Sometimes, a Good Samaritan turns out to be anything but. That’s how Delores Cantz feels about an episode in March, when the 82-year-old slipped and fell while dancing at a party in Warminster. Cantz said that after the fall she got up and walked to a side room, where, to her surprise, a crew from the nonprofit Warminster Volunteer Ambulance Corps was waiting to evaluate her and take her to a local hospital. She refused what she thought was an unneeded emergency-room visit. The result was a surprising $500 bill from the ambulance company. That’s more than Medicare would allow for an actual transport to the hospital.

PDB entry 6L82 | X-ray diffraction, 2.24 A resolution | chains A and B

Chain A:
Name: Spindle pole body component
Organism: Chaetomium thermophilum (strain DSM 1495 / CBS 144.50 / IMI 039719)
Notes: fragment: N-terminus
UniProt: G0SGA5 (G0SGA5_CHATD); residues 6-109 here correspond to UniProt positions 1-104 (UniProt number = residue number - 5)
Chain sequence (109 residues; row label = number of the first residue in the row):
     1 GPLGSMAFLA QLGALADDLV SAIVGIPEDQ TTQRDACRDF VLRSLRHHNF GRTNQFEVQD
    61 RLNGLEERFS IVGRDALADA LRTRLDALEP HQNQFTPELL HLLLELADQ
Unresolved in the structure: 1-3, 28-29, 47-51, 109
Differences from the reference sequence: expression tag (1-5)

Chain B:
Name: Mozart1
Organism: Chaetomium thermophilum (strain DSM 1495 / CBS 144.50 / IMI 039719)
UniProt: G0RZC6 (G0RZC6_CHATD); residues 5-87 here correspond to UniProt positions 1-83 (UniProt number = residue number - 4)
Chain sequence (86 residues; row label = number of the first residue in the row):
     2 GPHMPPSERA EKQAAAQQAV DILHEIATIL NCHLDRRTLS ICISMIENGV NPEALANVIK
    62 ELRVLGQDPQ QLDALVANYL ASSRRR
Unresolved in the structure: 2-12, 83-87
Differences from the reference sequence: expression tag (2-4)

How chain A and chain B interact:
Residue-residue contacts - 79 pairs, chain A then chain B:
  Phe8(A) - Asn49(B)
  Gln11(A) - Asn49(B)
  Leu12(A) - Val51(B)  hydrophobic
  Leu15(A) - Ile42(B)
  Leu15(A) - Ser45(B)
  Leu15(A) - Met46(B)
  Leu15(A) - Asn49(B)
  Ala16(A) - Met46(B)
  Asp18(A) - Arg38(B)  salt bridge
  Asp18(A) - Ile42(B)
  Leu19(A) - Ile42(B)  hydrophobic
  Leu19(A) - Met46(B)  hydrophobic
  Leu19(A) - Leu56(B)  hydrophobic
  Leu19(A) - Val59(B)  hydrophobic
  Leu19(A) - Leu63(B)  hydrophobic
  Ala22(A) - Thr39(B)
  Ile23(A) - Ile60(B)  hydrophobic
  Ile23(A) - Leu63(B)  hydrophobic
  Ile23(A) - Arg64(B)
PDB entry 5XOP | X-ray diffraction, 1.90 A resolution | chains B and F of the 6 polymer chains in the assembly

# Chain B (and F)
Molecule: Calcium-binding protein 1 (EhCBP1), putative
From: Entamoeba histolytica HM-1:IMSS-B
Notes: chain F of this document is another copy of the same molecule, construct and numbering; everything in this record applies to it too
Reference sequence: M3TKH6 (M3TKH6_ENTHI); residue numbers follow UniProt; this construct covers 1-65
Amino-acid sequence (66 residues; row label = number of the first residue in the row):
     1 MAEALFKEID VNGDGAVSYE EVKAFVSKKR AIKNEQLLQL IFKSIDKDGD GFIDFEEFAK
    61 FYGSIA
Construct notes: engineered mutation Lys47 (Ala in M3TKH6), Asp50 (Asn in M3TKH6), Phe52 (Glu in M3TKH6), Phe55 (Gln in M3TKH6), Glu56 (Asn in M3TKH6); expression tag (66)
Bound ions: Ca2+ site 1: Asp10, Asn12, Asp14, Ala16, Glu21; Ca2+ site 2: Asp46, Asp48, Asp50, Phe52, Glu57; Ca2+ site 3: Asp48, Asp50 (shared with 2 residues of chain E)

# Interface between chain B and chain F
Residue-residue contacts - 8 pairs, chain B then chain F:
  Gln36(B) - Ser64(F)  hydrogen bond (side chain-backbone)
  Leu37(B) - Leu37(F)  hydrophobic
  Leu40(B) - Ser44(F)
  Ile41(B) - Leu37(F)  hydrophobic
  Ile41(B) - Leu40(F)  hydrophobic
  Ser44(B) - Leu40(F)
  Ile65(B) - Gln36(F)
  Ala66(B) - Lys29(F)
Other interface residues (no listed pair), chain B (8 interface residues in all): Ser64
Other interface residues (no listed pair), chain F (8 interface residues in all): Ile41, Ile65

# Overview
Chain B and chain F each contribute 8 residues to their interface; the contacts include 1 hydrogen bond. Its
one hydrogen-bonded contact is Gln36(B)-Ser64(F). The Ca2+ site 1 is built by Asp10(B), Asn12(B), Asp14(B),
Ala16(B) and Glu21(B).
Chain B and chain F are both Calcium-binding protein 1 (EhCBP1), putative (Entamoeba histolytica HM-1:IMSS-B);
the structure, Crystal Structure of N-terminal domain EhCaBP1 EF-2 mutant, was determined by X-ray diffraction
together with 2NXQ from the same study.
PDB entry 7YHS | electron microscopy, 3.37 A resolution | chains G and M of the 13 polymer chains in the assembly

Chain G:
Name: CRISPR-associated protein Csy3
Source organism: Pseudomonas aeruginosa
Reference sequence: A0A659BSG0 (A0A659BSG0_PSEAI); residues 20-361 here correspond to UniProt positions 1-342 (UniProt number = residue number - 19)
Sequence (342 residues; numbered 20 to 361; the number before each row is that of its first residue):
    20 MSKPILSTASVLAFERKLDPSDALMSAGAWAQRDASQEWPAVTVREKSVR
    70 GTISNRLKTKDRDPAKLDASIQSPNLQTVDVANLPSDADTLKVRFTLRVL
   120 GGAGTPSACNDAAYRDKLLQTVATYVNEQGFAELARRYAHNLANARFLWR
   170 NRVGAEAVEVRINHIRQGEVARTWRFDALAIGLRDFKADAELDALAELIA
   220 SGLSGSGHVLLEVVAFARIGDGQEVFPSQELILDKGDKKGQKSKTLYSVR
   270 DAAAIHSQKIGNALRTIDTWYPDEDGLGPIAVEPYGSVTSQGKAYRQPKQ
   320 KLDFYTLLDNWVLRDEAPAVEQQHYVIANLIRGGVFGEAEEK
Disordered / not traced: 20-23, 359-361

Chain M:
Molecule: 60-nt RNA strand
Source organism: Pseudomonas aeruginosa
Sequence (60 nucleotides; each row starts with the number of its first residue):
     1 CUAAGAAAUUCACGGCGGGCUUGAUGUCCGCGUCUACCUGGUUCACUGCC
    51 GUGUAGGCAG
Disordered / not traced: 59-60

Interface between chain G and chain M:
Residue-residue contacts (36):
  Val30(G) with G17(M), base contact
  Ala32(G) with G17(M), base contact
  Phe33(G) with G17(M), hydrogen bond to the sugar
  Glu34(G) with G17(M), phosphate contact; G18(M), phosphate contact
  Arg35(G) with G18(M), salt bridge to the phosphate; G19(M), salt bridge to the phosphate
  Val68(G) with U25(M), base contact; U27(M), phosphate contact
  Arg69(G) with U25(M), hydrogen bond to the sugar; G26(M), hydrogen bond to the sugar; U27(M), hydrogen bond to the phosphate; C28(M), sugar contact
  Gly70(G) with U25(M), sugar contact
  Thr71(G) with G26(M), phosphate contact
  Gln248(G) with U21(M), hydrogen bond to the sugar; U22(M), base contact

Unexpected ambulance bills are just one of many financial pitfalls for the elderly on fixed incomes, which means an unexpected bill can be a hardship. In Cantz’s case, paying that $500 bill would eat up nearly half of a monthly Social Security check, which is all she lives on.
Cantz might have been better off financially if she hadn’t turned down the trip to the hospital. Then her Medicare Advantage plan likely would have paid part of the ambulance bill, plus hospital charges, an example of how financial incentives can steer people toward choices that cause higher overall spending in the health-care system.
Source: Philadelphia Inquirer